The woods are lovely, dark and deep,
But I have promises to keep,
And miles to go before I sleep,
And miles to go before I sleep.
- Robert Frost
This last article to wrap up the overview of the cannabis investment thesis highlights the need to look at the big picture, and to not miss the forest for the trees. If you look at the history of the alcohol industry post prohibition (1933), you will see that the growth was not over years but over several decades. As mentioned in my Cannabis Investing 1: Investment Opportunity of the Century? writeup, just 5 alcoholic beverage companies that I listed had a combined market cap of well over US$ 300 Billion. In comparison, the 16 cannabis companies shortlisted (for high quarterly revenues) and analyzed in the Best Cannabis Stocks analysis, had a combined market cap (as of November 2023) of only around US$ 10 Billion.
Cannabis is an original plant medicine with healing powers known to the human species for several millennia. These healing properties of the miracle plant are the root cause of the growing acceptance and consumption of Cannabis. The rise in physical and mental stress and suffering in the human species has highlighted the need for alternatives to alcohol, tobacco, opioids, anti-depressants and other means by which humans cope with stress. The reality, that we often forget, is that it is the humans that need the miracle plant. As human intelligence and consciousness rises, the ignorance and stigma of cannabis will decline.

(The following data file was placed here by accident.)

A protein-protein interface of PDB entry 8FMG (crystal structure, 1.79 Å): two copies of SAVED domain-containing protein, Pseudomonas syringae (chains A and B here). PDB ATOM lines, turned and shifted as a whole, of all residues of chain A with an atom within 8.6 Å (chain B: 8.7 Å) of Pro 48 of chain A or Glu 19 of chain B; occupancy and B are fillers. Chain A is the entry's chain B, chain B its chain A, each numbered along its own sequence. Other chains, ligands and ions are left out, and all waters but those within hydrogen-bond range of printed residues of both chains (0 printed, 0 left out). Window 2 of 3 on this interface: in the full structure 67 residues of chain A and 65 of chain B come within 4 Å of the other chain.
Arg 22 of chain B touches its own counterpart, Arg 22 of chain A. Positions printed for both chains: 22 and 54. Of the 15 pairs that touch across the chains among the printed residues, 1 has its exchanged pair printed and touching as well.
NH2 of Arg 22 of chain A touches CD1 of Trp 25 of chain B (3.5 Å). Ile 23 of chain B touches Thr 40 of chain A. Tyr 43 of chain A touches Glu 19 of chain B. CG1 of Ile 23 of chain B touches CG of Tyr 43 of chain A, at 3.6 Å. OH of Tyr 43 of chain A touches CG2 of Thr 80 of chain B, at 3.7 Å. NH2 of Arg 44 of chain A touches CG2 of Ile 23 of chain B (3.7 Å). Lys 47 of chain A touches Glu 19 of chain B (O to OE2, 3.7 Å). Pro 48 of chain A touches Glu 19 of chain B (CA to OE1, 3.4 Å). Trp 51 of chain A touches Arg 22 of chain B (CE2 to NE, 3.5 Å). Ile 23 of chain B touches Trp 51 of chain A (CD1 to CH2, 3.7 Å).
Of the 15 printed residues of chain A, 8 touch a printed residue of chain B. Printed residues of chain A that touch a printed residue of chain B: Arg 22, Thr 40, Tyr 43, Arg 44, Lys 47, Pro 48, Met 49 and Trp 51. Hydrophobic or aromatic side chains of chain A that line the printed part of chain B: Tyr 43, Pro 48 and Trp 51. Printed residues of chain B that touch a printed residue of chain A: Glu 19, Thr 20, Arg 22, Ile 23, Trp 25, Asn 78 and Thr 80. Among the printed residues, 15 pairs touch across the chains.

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The trends show an increase in legal cannabis consumption and a decrease in illicit cannabis consumption in legal markets. This trend will continue as more states (within the US) and countries (like Germany) legalize. In addition to recreational consumption, cannabis is being consumed for medicinal purposes and is improving the physical, mental and spiritual wellness of humans lucky enough to have access to this original plant medicine. Research continues to discover uses for this plant and more cures are being derived from it for a variety of ailments. For smokers it has provided an alternative to toxic tobacco. Edibles, oils and other alternatives are growing in popularity amongst consumers. And the biggest disruptor, cannabis infused beverages, is in the early stages but will likely gain in consumption as a better alternative to alcohol.
The trends indicate that cannabis can be for the twenty-first century what alcohol was for the twentieth century. Investors are still early in the sector and if they invest in fundamentally strong companies, they have a good probability of having picked some of the future leaders of this new industry.